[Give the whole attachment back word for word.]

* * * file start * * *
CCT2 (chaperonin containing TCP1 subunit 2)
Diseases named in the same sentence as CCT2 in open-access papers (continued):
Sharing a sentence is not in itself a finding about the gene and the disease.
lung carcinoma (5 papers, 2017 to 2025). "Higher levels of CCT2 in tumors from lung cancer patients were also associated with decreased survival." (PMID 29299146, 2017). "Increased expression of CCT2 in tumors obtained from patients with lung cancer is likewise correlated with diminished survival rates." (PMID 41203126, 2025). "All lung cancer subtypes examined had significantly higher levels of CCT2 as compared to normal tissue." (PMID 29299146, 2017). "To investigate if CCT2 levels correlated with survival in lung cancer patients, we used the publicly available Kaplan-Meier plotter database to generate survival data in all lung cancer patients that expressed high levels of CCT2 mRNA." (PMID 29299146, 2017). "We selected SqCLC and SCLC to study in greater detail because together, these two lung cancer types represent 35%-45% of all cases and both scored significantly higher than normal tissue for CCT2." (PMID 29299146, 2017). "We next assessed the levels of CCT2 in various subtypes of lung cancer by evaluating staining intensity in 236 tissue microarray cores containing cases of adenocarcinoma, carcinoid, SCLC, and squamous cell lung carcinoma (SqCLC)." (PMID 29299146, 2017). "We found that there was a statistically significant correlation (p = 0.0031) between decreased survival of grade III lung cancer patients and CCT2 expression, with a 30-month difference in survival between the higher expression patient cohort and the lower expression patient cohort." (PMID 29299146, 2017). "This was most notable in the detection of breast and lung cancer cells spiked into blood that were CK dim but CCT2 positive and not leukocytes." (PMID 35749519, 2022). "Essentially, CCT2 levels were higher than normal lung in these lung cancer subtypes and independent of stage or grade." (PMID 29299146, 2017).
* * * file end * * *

CCT2 (chaperonin containing TCP1 subunit 2)
Diseases named in the same sentence as CCT2 in open-access papers (continued):
Sharing a sentence is not in itself a finding about the gene and the disease.
lung carcinoma (5 papers, 2017 to 2025). "Higher levels of CCT2 in tumors from lung cancer patients were also associated with decreased survival." (PMID 29299146, 2017). "Increased expression of CCT2 in tumors obtained from patients with lung cancer is likewise correlated with diminished survival rates." (PMID 41203126, 2025). "All lung cancer subtypes examined had significantly higher levels of CCT2 as compared to normal tissue." (PMID 29299146, 2017). "To investigate if CCT2 levels correlated with survival in lung cancer patients, we used the publicly available Kaplan-Meier plotter database to generate survival data in all lung cancer patients that expressed high levels of CCT2 mRNA." (PMID 29299146, 2017). "We selected SqCLC and SCLC to study in greater detail because together, these two lung cancer types represent 35%-45% of all cases and both scored significantly higher than normal tissue for CCT2." (PMID 29299146, 2017). "We next assessed the levels of CCT2 in various subtypes of lung cancer by evaluating staining intensity in 236 tissue microarray cores containing cases of adenocarcinoma, carcinoid, SCLC, and squamous cell lung carcinoma (SqCLC)." (PMID 29299146, 2017). "We found that there was a statistically significant correlation (p = 0.0031) between decreased survival of grade III lung cancer patients and CCT2 expression, with a 30-month difference in survival between the higher expression patient cohort and the lower expression patient cohort." (PMID 29299146, 2017). "This was most notable in the detection of breast and lung cancer cells spiked into blood that were CK dim but CCT2 positive and not leukocytes." (PMID 35749519, 2022). "Essentially, CCT2 levels were higher than normal lung in these lung cancer subtypes and independent of stage or grade." (PMID 29299146, 2017).